When McCarron first arrived in the NBL with the Cairns Taipans, Aaron Fearne made a point of exposing any defensive deficiency to him. He would run McCarron through series of complex, half-court actions and point out each mistake he made.

"On the ball, he was very good," Fearne tells ESPN. "But off the ball, he just lacked a bit of concentration and needed his arse kicked a little bit, really."

Fearne would give McCarron examples of elite defenders, and what made them elite. Damian Martin. Cedric Jackson. Scottie Wilbekin. Aaron Grabau. He explained to McCarron that someone like Martin actively anticipated how the play would unfold, and how he would disrupt it. He would expound upon the virtue of making quick off-the-ball decisions, without over-helping.

"I would always say to Mitch, 'you cannot be a reactive defender. You have to be a proactive defender,'" says Fearne.

"It's definitely not at a level that I'm comfortable with," says McCarron.

Fearne was someone that believed players earned their minutes through trust. That trust had to be developed through playing defence - your teammates had to know you had their back. Actions had to be defended within a certain framework. Every. Single. Time.

Fearne would tell his team, "if you can execute the rule, then we can trust each other."

"I feel as though I earnt those [minutes] by just defending my butt off and eventually they grew," says McCarron.

Nowadays, Vickerman wants McCarron to stand still. Stop moving. Sometimes, in his eagerness to help, McCarron will fidget and find himself in the wrong spot.

"Mitch is a constant mover," says Vickerman. "Sometimes that puts him out of position on offence, and possibly puts him out of position on defence at different times as well. I think when he's off the ball, there's a moment where we actually need him to pause for a second - you are in the right spot right now, don't move for a second. Yes, have activity with your feet, but again, he can allow himself to just shift out of position a little bit."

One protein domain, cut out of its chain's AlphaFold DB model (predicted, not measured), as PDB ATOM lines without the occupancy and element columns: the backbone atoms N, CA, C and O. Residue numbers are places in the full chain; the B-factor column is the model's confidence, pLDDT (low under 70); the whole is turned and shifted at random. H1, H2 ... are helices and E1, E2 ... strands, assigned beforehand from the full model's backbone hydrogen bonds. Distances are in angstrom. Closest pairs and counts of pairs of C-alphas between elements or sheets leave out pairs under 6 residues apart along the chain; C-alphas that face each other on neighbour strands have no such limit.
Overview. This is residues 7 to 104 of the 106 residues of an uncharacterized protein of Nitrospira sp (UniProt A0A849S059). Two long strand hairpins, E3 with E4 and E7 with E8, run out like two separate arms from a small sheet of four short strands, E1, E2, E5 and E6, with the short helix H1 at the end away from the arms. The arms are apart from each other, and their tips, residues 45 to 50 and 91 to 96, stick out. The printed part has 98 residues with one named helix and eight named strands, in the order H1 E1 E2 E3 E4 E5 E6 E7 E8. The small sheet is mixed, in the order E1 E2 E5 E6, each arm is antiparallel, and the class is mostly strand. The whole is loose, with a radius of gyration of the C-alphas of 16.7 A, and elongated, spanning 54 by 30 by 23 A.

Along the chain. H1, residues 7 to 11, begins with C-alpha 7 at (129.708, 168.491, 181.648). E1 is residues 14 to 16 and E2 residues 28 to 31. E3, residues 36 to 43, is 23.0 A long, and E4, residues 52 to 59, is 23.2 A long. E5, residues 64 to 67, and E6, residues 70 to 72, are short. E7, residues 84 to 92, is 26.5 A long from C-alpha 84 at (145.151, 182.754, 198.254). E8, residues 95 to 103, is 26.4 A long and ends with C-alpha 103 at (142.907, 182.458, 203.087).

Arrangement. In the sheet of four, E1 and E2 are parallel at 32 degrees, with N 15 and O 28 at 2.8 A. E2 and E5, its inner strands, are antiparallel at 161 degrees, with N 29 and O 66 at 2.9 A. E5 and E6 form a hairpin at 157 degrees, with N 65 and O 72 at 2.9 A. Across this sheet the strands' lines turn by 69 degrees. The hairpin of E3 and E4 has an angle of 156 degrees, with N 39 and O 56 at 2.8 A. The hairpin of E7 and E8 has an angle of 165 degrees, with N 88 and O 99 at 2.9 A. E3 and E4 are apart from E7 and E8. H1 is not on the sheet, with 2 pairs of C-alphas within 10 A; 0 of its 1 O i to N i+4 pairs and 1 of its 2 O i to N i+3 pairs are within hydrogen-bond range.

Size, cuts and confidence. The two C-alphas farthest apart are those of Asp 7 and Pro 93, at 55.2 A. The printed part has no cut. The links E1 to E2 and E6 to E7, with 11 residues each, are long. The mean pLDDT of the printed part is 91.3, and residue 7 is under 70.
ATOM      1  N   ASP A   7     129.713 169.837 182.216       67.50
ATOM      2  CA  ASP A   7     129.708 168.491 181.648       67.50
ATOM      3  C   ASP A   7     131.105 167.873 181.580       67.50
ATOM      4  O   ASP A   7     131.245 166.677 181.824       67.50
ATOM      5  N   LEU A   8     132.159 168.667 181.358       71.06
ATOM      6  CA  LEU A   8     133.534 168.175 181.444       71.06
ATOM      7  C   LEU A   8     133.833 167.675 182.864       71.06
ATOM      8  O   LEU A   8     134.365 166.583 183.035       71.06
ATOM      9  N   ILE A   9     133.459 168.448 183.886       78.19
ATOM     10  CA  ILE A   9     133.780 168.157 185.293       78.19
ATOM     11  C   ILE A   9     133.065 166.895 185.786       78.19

McCarron understands. He wants to master the art of straddling that line between shutting his mark down, but also to be in help position - on time, every time - without fail. He believes it's like a game of cat and mouse: Can he fool the opposition into believing he's somewhere when he's not?

"It's just about how well can I not allow my guy to be open," says McCarron, "but also be in the help spot and that's somewhere where I need to continue to grow. It's something that I didn't do well in the past."

McCarron idolised Brad Newley. Growing up in Alice Springs, McCarron would constantly hear his parents talk about Newley and his exploits - whether it was making his NBL debut, or going to the Olympics and World Championships.

When McCarron arrived in Spain, he was told how much Spanish coaches and clubs loved Newley - McCarron had found the perfect guy to model his game around.

"They just said how hard he plays," says McCarron. "He plays for the team. He does everything. He defends. He leaves it all out there. He's a good teammate. And that is extremely valuable."